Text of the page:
Graphic Design 2000s
Although there were leaps and bounds of progress in the ’70s, ’80s, and ’90s, those improvements do not compare to the expansion and revolution of graphic design in the 2000s. Print methods were relatively similar, and the technology, although improving, was never truly breaking the barrier of what was possible. That progression became exponential very, very quickly in the 2000s with the rapid improvement of technology. All of a sudden, people weren’t designing simply for print or digital media. Designers had to make sure their work looked good on something as large as a billboard and as small as a screen that fits in a pocket. New software allowed designers to easily create three-dimensional objects and manipulate typography like never before. On top of all this development, some of the most iconic designs in human history were created during this decade, including Shepard Fairey’s Obama Hope poster (which opened a whole other door into the legality of certain design practices, a rabbit hole that we won’t go down today) and Apple’s single-colored iPod ads. Whether it was the artists who were learning to use new tools or the new tools themselves that allowed the creation of new and exciting artwork, the possibilities of graphic design were expanding more and more by the day.
Here you can see the original 3Points Communications logo — 3Points was founded in early 2010, so this logo is more a reflection of the 2000s than the 2010s. [Also worth noting: unlike the preceding designs, which were created for this exercise, this was our actual logo, which means it is less exaggerated to reflect its decade.] Much like some of the most popular new logos of the 2000s (AT&T, Wikipedia, and Microsoft, to name a few), it features three-dimensional shapes, which were then a must-have for a brand hoping to keep up with the times. Although most brands chose to use either the effect of a gradient or a drop shadow to achieve a 3D feel, both are used here. On top of this, we can now see 3Points sporting a sleek and thin font. Thick fonts were very popular in the ’90s; however, the look considered modern in the 2000s was sleek and minimalistic.
Apple debuted the iPod in 2001 – this print ad is from 2003.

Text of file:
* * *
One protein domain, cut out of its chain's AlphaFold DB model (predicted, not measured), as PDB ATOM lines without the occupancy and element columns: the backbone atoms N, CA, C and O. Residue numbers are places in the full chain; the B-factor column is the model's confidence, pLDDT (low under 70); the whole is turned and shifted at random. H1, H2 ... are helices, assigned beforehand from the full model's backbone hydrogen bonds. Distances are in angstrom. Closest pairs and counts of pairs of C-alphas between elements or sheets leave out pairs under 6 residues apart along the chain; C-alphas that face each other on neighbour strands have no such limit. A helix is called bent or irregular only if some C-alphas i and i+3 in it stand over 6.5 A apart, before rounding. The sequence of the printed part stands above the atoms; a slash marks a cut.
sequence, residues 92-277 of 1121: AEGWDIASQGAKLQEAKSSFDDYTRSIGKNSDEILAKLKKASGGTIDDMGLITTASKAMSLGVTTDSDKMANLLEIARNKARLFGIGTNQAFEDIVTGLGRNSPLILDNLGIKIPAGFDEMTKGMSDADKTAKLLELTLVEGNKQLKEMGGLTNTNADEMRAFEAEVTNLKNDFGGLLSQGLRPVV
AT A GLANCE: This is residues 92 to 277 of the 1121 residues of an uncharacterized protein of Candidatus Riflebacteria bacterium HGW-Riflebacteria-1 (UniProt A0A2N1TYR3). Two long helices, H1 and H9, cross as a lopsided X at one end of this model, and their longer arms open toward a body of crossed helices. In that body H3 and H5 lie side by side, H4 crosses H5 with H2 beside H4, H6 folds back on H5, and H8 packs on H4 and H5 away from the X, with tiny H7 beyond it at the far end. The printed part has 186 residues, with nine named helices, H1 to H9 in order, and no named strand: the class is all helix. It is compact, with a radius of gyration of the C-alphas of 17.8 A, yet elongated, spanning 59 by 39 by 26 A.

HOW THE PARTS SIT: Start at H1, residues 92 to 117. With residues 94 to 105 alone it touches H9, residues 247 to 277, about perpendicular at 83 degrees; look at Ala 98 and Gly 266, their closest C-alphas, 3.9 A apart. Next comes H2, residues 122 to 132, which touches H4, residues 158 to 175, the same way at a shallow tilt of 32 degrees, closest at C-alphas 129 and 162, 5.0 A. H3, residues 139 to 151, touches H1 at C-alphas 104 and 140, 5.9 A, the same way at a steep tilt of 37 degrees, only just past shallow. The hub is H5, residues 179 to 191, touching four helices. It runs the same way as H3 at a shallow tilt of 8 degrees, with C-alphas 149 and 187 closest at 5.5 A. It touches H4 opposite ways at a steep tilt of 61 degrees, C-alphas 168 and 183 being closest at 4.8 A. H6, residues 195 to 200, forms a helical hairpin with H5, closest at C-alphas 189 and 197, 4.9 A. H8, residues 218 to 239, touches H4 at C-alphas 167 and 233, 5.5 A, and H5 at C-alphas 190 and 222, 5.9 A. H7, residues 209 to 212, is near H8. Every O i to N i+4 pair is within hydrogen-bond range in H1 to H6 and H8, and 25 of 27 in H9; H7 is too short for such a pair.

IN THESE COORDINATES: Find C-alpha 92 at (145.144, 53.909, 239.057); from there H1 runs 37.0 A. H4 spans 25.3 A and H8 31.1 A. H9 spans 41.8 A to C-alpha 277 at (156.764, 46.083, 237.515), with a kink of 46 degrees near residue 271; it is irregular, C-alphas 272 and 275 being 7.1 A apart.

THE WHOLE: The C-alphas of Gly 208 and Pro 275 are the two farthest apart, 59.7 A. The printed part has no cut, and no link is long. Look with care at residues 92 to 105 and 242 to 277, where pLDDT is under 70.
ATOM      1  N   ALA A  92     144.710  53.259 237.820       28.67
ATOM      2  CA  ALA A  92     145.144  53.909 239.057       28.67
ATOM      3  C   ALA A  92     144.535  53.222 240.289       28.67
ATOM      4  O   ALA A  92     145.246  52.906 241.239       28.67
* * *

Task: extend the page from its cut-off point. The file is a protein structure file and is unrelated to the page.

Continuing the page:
The first movie in the Harry Potter series – with its lightning-bolt font – was released in 2001.
“Never forget” was everywhere following the Sept. 11, 2001, attacks.
Milton Glaser modified his iconic design after 9/11.
Facebook launched in 2004, and workplace productivity was never the same again.
“Lost” crashed into TV households in 2004 along with its simple yet mystifying title sequence.
Co-founded in 2006 by U2’s Bono, Product Red raises funds to eliminate AIDS in Africa.
Street artist Shepard Fairey designed and printed this poster of Barack Obama during the 2008 presidential campaign. Fairey and the Associated Press just settled a lawsuit regarding the original photograph’s copyright.
The 2006 Super Bowl’s XL Roman numerals made for an extra-large logo.
Blizzard Entertainment’s “World of Warcraft” was released in 2004, and even nongamers became familiar with terms like MMORPG.
“Avatar,” released in 2009, got so much praise for its special effects yet so much flak for the use of Papyrus in its title font and subtitles.
The bid logo for the 2000 Summer Olympics featured a stylized image of the Sydney Opera House.
The television show “24” first aired in 2001, and the logo resembling a digital clock went alongside the split screen with the time running down during each episode.
Wikipedia, launched in 2001, has gone through a handful of logo changes. The puzzle ball version came about in 2003.
The televised talent show “American Idol” debuted in 2002, changing the way viewers interact with their TV shows.
The 2000s began an entirely new frontier for graphic designers. In addition to tools becoming even more powerful, people were suddenly designing on portable devices, such as smartphones. On top of that, designers began to realize the importance of designing in a way that looked good across all device types.
Movement became more of a focus, with designers looking for ways to make even static logos look like they’re in motion.
The AT&T logo was redesigned in 2005 but still features a version of Saul Bass’ globe introduced in ’84.
One example of a logo that appears to almost be in motion is the AT&T logo of a globe. Because of the mix of blue and white along with the angles of the logo, one can imagine that the image is spinning slowly just as the earth does. They debuted the logo in 2005.